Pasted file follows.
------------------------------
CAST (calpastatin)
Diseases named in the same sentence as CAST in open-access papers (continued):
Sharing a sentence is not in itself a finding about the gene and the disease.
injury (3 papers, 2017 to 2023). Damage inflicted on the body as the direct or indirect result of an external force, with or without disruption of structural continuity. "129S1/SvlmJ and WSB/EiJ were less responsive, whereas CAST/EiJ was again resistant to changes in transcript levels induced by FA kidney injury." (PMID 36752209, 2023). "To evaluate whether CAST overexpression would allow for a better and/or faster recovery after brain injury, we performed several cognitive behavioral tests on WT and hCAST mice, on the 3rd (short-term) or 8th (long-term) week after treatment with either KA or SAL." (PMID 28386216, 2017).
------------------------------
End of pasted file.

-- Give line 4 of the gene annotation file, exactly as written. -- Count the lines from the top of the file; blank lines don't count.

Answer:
injury (3 papers, 2017 to 2023). Damage inflicted on the body as the direct or indirect result of an external force, with or without disruption of structural continuity. "129S1/SvlmJ and WSB/EiJ were less responsive, whereas CAST/EiJ was again resistant to changes in transcript levels induced by FA kidney injury." (PMID 36752209, 2023). "To evaluate whether CAST overexpression would allow for a better and/or faster recovery after brain injury, we performed several cognitive behavioral tests on WT and hCAST mice, on the 3rd (short-term) or 8th (long-term) week after treatment with either KA or SAL." (PMID 28386216, 2017).